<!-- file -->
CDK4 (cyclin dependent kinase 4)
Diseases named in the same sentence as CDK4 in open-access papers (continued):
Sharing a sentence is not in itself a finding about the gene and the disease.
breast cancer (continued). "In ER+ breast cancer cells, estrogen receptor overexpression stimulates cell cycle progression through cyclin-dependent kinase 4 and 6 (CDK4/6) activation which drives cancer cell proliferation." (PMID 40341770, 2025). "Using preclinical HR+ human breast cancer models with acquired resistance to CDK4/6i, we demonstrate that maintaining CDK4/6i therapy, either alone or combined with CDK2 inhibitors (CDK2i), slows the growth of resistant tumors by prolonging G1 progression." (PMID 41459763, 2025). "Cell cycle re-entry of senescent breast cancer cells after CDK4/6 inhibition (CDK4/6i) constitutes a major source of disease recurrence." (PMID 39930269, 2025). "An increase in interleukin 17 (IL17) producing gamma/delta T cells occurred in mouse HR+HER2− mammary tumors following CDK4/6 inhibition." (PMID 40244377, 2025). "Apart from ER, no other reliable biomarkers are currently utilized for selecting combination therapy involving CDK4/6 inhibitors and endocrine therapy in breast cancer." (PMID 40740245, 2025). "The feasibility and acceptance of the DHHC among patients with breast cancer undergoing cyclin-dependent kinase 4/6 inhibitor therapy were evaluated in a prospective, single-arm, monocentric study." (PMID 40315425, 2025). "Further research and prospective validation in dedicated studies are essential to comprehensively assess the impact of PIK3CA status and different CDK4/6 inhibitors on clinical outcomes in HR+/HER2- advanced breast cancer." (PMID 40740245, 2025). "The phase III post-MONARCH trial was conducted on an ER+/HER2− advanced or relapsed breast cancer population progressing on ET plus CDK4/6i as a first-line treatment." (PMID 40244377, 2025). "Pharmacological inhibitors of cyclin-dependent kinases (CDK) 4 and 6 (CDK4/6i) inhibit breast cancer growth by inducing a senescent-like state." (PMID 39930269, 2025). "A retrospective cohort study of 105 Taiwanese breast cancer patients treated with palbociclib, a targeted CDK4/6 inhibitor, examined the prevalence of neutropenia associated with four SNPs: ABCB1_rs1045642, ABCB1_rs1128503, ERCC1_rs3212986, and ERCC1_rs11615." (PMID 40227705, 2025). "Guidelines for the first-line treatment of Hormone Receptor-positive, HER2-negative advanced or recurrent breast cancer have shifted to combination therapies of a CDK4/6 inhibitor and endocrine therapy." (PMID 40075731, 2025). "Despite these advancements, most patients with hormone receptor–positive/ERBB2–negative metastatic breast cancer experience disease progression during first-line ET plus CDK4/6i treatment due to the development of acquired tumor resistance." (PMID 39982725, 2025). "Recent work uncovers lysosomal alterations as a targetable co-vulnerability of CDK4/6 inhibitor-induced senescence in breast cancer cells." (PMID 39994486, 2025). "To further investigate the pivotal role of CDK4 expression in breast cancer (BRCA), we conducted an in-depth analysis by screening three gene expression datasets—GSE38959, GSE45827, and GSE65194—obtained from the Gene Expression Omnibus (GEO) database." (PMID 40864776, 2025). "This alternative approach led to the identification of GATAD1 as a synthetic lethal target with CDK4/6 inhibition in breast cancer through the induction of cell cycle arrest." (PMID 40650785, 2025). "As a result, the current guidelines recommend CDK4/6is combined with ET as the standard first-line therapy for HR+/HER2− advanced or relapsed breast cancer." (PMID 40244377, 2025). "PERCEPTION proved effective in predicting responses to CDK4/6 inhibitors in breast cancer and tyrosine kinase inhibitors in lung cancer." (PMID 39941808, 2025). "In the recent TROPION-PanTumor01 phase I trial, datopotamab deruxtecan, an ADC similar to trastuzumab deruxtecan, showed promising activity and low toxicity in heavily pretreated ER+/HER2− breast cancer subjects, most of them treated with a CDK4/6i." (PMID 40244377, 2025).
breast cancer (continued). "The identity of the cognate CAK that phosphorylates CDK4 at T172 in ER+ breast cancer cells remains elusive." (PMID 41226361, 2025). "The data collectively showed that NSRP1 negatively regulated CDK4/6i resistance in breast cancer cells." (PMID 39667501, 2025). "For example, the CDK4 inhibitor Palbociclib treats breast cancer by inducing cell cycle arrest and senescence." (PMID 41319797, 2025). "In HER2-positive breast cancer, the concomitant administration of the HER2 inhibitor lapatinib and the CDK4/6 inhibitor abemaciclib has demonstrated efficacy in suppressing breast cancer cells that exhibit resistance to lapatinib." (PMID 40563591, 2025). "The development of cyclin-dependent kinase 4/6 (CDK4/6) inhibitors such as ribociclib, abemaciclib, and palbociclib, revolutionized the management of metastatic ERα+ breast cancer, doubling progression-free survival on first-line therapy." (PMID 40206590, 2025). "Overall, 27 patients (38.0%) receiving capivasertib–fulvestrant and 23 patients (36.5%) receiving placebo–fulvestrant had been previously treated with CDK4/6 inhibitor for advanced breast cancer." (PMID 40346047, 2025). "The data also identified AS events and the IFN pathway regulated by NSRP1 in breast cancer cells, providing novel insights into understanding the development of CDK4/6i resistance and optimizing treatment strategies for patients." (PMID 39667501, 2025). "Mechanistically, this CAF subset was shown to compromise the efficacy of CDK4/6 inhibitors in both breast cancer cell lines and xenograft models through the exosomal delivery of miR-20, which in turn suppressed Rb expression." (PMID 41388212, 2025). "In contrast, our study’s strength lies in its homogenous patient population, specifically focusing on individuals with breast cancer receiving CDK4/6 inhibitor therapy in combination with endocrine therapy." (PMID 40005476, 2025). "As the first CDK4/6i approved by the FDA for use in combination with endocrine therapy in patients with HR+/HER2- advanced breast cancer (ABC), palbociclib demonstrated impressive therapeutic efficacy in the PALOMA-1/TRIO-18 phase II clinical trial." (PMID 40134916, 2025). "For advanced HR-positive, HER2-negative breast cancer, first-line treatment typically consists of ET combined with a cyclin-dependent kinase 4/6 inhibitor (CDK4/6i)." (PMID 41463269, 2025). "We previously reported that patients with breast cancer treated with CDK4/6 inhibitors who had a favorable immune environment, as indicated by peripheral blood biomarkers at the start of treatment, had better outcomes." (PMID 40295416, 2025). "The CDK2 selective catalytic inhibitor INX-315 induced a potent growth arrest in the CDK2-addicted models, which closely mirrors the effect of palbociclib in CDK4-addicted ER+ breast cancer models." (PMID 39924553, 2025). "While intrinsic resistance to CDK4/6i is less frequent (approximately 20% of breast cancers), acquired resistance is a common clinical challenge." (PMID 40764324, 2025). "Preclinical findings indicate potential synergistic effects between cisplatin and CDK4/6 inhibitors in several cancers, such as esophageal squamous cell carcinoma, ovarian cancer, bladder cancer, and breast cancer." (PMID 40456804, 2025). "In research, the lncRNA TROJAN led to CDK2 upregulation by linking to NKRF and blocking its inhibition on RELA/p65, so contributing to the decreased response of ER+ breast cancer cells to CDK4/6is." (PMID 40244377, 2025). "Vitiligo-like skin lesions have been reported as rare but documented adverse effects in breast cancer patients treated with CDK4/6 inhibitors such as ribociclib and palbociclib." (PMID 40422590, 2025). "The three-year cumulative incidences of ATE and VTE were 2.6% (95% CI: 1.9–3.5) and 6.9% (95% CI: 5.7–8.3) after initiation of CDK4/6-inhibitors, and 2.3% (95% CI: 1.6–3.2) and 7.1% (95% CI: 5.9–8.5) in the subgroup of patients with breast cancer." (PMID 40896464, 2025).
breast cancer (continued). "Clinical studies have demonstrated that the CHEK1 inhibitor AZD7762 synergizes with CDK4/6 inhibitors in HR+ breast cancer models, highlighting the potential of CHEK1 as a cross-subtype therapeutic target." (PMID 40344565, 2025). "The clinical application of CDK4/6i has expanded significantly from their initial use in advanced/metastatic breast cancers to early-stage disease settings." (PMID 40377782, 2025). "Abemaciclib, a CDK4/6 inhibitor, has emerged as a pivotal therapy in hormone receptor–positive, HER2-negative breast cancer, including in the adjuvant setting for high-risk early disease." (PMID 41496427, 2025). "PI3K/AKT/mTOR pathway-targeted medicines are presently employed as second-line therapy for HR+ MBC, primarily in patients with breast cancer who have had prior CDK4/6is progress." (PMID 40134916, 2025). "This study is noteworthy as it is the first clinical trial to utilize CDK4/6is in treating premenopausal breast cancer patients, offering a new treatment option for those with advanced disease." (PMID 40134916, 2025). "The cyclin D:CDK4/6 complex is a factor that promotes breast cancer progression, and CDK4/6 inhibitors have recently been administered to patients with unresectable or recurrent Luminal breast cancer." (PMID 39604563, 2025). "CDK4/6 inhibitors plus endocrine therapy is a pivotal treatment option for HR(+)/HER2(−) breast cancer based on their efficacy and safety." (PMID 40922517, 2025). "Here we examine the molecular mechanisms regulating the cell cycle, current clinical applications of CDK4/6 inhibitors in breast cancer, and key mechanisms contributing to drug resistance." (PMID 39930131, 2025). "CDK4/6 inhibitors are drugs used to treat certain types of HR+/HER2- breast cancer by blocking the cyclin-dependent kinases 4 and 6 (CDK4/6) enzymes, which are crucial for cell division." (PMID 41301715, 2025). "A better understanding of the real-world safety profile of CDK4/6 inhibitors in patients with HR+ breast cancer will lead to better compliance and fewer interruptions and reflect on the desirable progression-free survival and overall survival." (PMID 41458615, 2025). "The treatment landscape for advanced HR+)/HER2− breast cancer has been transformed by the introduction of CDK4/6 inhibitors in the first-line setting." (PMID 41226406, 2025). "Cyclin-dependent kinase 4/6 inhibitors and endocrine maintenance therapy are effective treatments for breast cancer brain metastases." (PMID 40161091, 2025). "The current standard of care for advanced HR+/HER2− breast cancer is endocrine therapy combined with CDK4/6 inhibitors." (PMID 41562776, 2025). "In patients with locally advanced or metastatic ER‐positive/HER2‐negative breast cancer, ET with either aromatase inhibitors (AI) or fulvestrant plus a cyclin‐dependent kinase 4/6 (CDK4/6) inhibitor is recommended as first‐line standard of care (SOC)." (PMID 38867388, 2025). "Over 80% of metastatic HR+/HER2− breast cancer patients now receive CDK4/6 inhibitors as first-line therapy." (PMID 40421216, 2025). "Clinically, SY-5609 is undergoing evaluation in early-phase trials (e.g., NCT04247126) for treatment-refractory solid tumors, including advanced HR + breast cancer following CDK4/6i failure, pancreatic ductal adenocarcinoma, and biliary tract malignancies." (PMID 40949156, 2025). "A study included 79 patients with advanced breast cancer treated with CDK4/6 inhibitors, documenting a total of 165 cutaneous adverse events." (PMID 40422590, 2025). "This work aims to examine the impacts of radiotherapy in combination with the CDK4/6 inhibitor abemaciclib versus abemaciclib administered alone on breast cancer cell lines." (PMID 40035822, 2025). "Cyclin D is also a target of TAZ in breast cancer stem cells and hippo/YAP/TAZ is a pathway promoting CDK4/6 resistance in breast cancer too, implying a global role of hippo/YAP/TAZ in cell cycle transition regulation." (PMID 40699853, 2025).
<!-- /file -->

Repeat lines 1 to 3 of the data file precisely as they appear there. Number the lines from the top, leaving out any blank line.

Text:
CDK4 (cyclin dependent kinase 4)
Diseases named in the same sentence as CDK4 in open-access papers (continued):
Sharing a sentence is not in itself a finding about the gene and the disease.